I think I bought this a few months back – probably around February (my birthday is the first of Feb, so a well-sized order normally goes in around then!). 

It was crazy cheap – less than TWO POUNDS!! 

You can buy these from all of the major cubes seller (home and abroad). Definitely well worth a punt considering the cost. 

Just a quick update – I have added Oliver’s Stickers to the link page – give him a try for all of your sticker needs. He had tons of different shapes and styles. I’m fairly sure you can email him custom designs if you want to print your own super cube. 

Here’s this one scrambled:


See you tomorrow for some Friday fun!

20.7.16

Rubik’s Cadbury 3×3


Well, as promised yesterday – a 3×3 sticker mod ( as opposed to yesterday’s shape mod). 

Again, and quite obviously, this is still just a 3×3 but with a twist. 

As you can see, the stickers are different (hence sticker mod). 


The solve is very much the same as a normal 3×3 but with an extra step – you now have to pay attention of the rotation of the centres. With a standard cube, the centres rotate but you don’t notice because the sticker is just one colour and no pattern. 

Here you can see what I am talking about – a rotated (and therefore unsolved) centre:


There’s not much more challenge here ( as long as you know how to turn the centres). 

I guess just the patterns or pictures are down to personal preference. 

Here is this one scrambled:


See you tomorrow!

19.7.16

Shengshou Mirror (“bump”) 3×3


So, pretty obvious after yesterday’s post. 

What was also pretty obvious was that yesterday’s post wasn’t very good – I must admit, I did rush it, but it wasn’t just that. I realised I didn’t really know who I was blogging for – there have been some comments that this is good for new cubers to see the different types of puzzle available. Probably not much use for experienced cuber who probably have a lot of these puzzles. 

So then, I realised it probably wouldn’t be very clear to a new cuber what a bump cube actually is!! So, I am going to try to explain that in each post from now on – experienced cubers can bear with me (we’ve all been new to something sometime, right?) and hopefully, it will be of use to newer cubers.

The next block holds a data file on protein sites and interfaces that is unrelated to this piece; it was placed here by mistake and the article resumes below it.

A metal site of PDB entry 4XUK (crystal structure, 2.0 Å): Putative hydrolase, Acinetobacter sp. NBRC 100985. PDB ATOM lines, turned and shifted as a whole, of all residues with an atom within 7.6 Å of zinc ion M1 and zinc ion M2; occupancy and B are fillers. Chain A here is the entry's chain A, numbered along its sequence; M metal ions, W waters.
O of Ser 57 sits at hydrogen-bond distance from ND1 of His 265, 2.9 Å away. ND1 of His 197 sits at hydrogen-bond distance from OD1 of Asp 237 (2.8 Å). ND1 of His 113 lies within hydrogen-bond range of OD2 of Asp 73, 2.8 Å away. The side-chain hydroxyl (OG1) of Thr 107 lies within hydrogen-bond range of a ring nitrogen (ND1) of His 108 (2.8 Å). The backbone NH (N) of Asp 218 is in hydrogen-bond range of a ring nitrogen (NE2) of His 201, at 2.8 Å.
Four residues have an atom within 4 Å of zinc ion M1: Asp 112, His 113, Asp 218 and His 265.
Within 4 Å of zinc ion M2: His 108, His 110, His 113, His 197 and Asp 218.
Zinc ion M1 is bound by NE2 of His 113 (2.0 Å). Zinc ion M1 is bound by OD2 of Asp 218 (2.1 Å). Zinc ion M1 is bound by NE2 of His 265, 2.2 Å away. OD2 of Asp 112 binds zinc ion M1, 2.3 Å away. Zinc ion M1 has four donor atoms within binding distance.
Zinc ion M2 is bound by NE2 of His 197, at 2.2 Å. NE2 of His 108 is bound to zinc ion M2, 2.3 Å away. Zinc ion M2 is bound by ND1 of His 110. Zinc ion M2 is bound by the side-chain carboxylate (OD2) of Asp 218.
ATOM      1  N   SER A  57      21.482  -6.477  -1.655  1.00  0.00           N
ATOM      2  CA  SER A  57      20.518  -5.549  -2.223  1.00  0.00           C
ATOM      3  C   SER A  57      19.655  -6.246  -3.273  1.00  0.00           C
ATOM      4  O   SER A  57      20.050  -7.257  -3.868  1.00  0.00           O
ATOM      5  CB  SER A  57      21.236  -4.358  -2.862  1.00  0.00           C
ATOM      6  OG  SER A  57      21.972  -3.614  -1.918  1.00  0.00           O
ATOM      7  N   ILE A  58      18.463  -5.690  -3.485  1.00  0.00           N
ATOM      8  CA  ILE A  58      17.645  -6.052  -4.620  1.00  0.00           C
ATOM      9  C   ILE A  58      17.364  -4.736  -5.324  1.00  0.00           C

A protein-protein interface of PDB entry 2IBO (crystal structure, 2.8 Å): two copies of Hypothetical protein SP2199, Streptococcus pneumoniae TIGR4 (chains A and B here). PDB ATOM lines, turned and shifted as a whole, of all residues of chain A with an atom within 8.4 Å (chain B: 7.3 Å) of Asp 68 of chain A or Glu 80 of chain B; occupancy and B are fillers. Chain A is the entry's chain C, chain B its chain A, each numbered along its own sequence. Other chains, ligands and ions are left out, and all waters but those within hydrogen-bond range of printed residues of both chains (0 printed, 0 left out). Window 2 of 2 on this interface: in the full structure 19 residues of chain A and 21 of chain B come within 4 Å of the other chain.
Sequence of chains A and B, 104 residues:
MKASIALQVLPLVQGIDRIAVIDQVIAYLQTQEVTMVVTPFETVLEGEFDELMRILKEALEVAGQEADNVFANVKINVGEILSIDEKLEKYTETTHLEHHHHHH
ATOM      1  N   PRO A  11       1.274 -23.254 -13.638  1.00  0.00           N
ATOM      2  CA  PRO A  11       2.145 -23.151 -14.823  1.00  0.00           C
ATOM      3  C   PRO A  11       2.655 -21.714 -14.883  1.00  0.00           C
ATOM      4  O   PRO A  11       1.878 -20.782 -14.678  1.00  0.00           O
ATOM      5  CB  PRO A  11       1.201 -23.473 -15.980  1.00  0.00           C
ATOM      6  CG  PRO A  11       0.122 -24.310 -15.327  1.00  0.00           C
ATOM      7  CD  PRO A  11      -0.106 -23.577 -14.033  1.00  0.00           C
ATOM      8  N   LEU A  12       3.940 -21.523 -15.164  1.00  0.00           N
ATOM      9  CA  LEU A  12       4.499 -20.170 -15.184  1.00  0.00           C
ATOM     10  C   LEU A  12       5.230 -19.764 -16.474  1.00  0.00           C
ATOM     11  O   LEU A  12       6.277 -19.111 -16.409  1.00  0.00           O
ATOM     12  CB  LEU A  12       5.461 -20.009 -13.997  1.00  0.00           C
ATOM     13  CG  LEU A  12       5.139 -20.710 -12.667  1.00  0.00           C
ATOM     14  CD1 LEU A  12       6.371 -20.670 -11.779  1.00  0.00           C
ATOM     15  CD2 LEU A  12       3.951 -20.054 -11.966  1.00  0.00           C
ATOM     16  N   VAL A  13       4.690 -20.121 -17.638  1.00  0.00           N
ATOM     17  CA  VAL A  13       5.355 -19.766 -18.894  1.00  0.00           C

So…….a mirror, or bump cube is a 3×3 shape mod (still has the same mechanical structure as a 3×3, but the outer shapes of the pieces are different). As opposed to a sticker mod, where the pieces are the same snap, but the puzzle is stickered differently to change the look and difficulty of the puzzle (see previous posts on super cubes). I  will show a 3×3 sticker mod tomorrow. 

Although, saying that, it is a slight sticker mod although the stickers don’t affect the difficulty – every piece is shaped differently, so has an exact position – if this was a normal 3×3 covered in stickers that were all the same colour, it would be pretty easy – right??

The structure here is the same – 3 layers, centres, edges and corners. The pieces are just shaped differently – layer one is thin, two is about normal and three is BIG. Turning is the same, solving is the same – find a piece (the difficult bit) then place it as you normally would (the easy bit!!). 

As I said yesterday, this was a gift bought from Amazon, for only a few pounds – can be bought from pretty much any cube shop for not very much money. 

Give it a try, you might like it. 

Now, if only I could afford for tomorrow’s cube of the day to be a 4×4 mirror cube!

Here’s this guy scrambled:

18.7.16

FangGe 2×2 Mirror Blocks


Here we go, Monday again…

This was a fairly recent buy from Lightake. Not too expensive – around five pounds shipped. 

I’d been bought a 3×3 for Christmas the one before last (2014, I think that makes it). And REALLY enjoyed it. I had seen videos and thought about getting one l, but never did. 

I try to avoid buying cubes too often – it’s normally from the bigger Chinese sites, which leads to a shipping cost. So, it’s not worth buying just one puzzle (my Lightake cart is currently over $50 because I wanted one cube that was on sale for $6!!!). 

Anyway, back to it – it’s a nice puzzle, not bad quality – a bit spring-noisy (nothing a bit of lube won’t fix) but turns well and is more of a challenge than a usual 2×2. 

Here it is scrambled:


See you tomorrow for another puzzle (I reckon you can probably guess what it is going to be….).